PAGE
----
Capriati bows out gracefully

Posted: Friday, July 06, 2001

WIMBLEDON, England -- Discussing the end of her Grand Slam winning streak, Jennifer Capriati shrugged, smiled and summed it up: ''Oh, well.''

The latest chapter in her career comeback was a setback in the Wimbledon semifinals, but also a reflection of lessons learned. Emotional meltdowns in response to losing are now part of her past.

Justine Henin, a 19-year-old dynamo from Belgium, rallied Thursday to beat Capriati 2-6, 6-4, 6-2. With the upset, Henin earned a berth in her first Grand Slam final against defending champion Venus Williams, who won a sloppy slugfest against Lindsay Davenport, 6-2, 6-7 (1), 6-1.

Capriati's elimination was a surprise, especially given her early lead over Henin and her 19-match winning streak in major tournaments. The loss ended her bid for a Grand Slam sweep this year but underscored her newfound maturity.

''It's really not a big deal to lose a tennis match,'' said the 25-year-old Capriati, her voice firm as a forehand winner. ''There are a lot worse things that could happen.

''Definitely, that's just part of my growing up, my maturity, what I've come to realize. You know, I've had a lot more losses in different ways than this tennis match.''

While learning to cope with defeat, Capriati endured many false starts in her comeback from drug and personal problems as a teen-ager, and she ended more than one tournament with a teary news conference.

Then she won the Australian Open in January and the French Open last month. Suddenly she was the dominant player in tennis and halfway to a sweep of the year's four major events, something achieved by only five players.

''Everyone was making a big deal out of the Grand Slam but me,'' she said with a grin. ''I'm pretty happy with the way the year has gone so far. I mean, it's hard to win one Grand Slam.

''It's not a disappointment at all. It would have been nice, but ... oh well.''

Capriati's departure leaves rejuvenated three-time Wimbledon runner-up Goran Ivanisevic as the sentimental favorite. But Britons will be rooting against him in the men's semifinals Friday, when Ivanisevic plays Englishman Tim Henman. The other matchup pits 1992 champion Andre Agassi against Patrick Rafter for the third year in a row.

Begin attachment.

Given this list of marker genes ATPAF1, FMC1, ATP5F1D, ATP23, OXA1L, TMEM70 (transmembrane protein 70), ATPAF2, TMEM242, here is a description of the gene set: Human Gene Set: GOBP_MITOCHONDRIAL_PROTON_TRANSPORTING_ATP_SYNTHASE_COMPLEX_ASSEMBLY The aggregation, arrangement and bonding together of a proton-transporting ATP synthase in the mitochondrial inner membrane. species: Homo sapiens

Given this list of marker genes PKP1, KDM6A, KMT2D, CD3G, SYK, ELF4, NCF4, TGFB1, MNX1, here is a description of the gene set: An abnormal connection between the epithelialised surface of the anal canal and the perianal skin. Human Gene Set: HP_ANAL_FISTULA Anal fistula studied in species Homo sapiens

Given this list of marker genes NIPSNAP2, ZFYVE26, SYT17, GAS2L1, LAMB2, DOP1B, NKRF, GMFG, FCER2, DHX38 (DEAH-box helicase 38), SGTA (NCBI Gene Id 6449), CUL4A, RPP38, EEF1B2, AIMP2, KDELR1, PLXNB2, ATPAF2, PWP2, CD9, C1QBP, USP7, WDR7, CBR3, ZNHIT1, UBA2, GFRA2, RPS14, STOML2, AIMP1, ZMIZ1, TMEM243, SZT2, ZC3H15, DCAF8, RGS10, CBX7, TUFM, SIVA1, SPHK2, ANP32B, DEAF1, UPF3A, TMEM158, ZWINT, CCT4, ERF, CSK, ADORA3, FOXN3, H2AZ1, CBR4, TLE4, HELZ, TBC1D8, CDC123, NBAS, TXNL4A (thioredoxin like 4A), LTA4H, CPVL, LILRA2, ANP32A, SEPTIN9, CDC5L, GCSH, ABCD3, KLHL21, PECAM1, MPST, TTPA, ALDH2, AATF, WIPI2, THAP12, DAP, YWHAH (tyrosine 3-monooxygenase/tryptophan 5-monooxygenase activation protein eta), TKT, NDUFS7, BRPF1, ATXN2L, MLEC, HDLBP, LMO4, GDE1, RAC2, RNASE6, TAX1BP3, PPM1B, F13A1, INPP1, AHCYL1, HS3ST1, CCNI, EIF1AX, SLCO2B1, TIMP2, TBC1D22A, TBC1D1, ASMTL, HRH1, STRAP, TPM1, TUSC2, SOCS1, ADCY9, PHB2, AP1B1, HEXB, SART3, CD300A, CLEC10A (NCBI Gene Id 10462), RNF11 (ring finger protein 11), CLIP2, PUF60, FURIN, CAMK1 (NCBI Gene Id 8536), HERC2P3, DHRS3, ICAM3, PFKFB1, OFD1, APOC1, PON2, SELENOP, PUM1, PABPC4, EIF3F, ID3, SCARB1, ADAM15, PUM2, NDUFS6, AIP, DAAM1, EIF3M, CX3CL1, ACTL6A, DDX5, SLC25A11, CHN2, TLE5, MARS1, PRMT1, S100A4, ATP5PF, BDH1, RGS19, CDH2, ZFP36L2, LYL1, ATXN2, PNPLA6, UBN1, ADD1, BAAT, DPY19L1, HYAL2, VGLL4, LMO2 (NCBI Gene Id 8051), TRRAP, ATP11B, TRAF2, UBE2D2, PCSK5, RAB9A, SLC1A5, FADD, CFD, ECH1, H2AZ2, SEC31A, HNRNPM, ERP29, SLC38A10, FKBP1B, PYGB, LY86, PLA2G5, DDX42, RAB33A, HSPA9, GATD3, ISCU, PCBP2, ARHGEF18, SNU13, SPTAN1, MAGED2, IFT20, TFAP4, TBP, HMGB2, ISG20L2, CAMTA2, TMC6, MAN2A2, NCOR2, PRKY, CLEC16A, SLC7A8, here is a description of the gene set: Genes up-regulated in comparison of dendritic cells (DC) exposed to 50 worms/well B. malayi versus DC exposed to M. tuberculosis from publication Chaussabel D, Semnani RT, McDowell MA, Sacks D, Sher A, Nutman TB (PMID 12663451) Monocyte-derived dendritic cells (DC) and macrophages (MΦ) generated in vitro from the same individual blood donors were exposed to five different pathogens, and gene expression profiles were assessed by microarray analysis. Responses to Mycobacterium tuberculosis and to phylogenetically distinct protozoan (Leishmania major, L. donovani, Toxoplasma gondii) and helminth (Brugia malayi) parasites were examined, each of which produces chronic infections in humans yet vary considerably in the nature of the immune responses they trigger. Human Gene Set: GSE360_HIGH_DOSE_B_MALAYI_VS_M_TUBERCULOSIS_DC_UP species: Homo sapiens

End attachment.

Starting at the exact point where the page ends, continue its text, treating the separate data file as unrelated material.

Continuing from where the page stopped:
Few figured Capriati's streak would be ended by the eighth-seeded Henin, who weighs just 126 pounds but hits like a heavyweight. Playing on Centre Court for the first time, the slender youngster beat Capriati at her own game, controlling rallies from the baseline with a relentless barrage of deep, powerful groundstrokes.

When Henin shook off some early jitters and a blister on her right foot, the match turned and she had Capriati literally on the run. In the third set, Henin won 12 of the first 13 points.

''She was just on her game, hitting everything well, not making any mistakes,'' Capriati said. ''There was not much that I could do.''

Henin has a playing style reminiscent of her hero, seven-time Wimbledon champion Steffi Graf, but does the most damage with her one-handed backhand, a shot both elegant and ferocious. She unleashes it like someone swatting a fly with a newspaper, and the results are just as lethal.

''She has the greatest backhand in the game right now, man or woman,'' three-time Wimbledon champion John McEnroe said.

The match began in balmy sunshine, but conditions grew progressively more gloomy, especially for Capriati. Rain came with Henin leading 4-1 in the final set, forcing a 22-minute interruption.

Henin admitted that nerves got the best of her when she lost the French Open semifinal to countrywoman Kim Clijsters last month. But after the rain delay, Henin calmly closed out the biggest victory of her young career.

When Capriati sent a forehand wide on match point, Henin tossed her racket skyward in tribute to her late mother, who died of cancer seven years ago.

''You can't imagine what it means for me to be in the final of a Grand Slam,'' she said. ''That's not a dream -- that's something I couldn't imagine.''

On Saturday, the 5-foot-6 Henin again will be the underdog, this time to the 6-foot-1 Williams. Henin won their only previous meeting in May, but that was on clay, and the grass-loving Williams carries a 13-match Wimbledon winning streak into the final.

''Once you win here, it's pretty addictive,'' Williams said.

In the second set against Davenport, Williams blew a 4-1 lead, failed to convert a match point at 5-4 and played a nervous tiebreaker, double-faulting twice. Then Williams took charge again, winning 12 of the first 15 points in the final set and breaking Davenport three times in a row.

Consistently hitting serves around 120 mph, Williams slammed nine aces and held on 13 of her 14 service games.

''It was hard to find any rhythm on her serve, serving that hard,'' Davenport said. ''Women's tennis is just not used to it coming that hard.''

That's Henin's problem now. For Capriati, the Grand Slam streak is over, but the comeback will continue.

''It has been a great year,'' said Stefano Capriati, her father and coach. ''Why be disappointed? What can you do? You're always disappointed when you're not in the final at Wimbledon, but it's not to get a headache from it.''

In other words: Oh, well.



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